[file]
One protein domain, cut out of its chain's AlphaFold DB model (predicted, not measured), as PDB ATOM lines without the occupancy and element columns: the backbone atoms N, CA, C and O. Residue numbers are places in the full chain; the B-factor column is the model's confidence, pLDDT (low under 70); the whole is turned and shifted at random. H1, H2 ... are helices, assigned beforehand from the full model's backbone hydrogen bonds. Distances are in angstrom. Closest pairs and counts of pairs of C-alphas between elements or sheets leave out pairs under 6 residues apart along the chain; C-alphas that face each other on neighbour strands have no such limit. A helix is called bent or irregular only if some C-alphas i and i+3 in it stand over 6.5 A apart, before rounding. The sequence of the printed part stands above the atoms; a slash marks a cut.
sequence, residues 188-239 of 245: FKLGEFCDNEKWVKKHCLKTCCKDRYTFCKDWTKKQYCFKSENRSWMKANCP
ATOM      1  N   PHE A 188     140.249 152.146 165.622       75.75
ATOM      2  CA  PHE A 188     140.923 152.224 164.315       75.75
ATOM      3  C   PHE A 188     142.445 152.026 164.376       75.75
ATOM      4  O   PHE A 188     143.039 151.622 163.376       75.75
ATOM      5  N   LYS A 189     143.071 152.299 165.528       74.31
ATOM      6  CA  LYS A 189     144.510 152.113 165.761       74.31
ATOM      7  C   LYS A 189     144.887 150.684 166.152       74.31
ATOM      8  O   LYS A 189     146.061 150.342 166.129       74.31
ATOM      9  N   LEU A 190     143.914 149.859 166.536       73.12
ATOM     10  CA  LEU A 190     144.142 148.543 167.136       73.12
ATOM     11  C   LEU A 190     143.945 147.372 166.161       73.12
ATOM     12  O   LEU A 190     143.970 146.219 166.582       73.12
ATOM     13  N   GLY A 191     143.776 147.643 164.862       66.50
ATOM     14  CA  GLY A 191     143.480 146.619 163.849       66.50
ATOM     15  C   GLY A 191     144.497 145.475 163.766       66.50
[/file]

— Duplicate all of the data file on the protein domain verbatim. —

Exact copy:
One protein domain, cut out of its chain's AlphaFold DB model (predicted, not measured), as PDB ATOM lines without the occupancy and element columns: the backbone atoms N, CA, C and O. Residue numbers are places in the full chain; the B-factor column is the model's confidence, pLDDT (low under 70); the whole is turned and shifted at random. H1, H2 ... are helices, assigned beforehand from the full model's backbone hydrogen bonds. Distances are in angstrom. Closest pairs and counts of pairs of C-alphas between elements or sheets leave out pairs under 6 residues apart along the chain; C-alphas that face each other on neighbour strands have no such limit. A helix is called bent or irregular only if some C-alphas i and i+3 in it stand over 6.5 A apart, before rounding. The sequence of the printed part stands above the atoms; a slash marks a cut.
sequence, residues 188-239 of 245: FKLGEFCDNEKWVKKHCLKTCCKDRYTFCKDWTKKQYCFKSENRSWMKANCP
ATOM      1  N   PHE A 188     140.249 152.146 165.622       75.75
ATOM      2  CA  PHE A 188     140.923 152.224 164.315       75.75
ATOM      3  C   PHE A 188     142.445 152.026 164.376       75.75
ATOM      4  O   PHE A 188     143.039 151.622 163.376       75.75
ATOM      5  N   LYS A 189     143.071 152.299 165.528       74.31
ATOM      6  CA  LYS A 189     144.510 152.113 165.761       74.31
ATOM      7  C   LYS A 189     144.887 150.684 166.152       74.31
ATOM      8  O   LYS A 189     146.061 150.342 166.129       74.31
ATOM      9  N   LEU A 190     143.914 149.859 166.536       73.12
ATOM     10  CA  LEU A 190     144.142 148.543 167.136       73.12
ATOM     11  C   LEU A 190     143.945 147.372 166.161       73.12
ATOM     12  O   LEU A 190     143.970 146.219 166.582       73.12
ATOM     13  N   GLY A 191     143.776 147.643 164.862       66.50
ATOM     14  CA  GLY A 191     143.480 146.619 163.849       66.50
ATOM     15  C   GLY A 191     144.497 145.475 163.766       66.50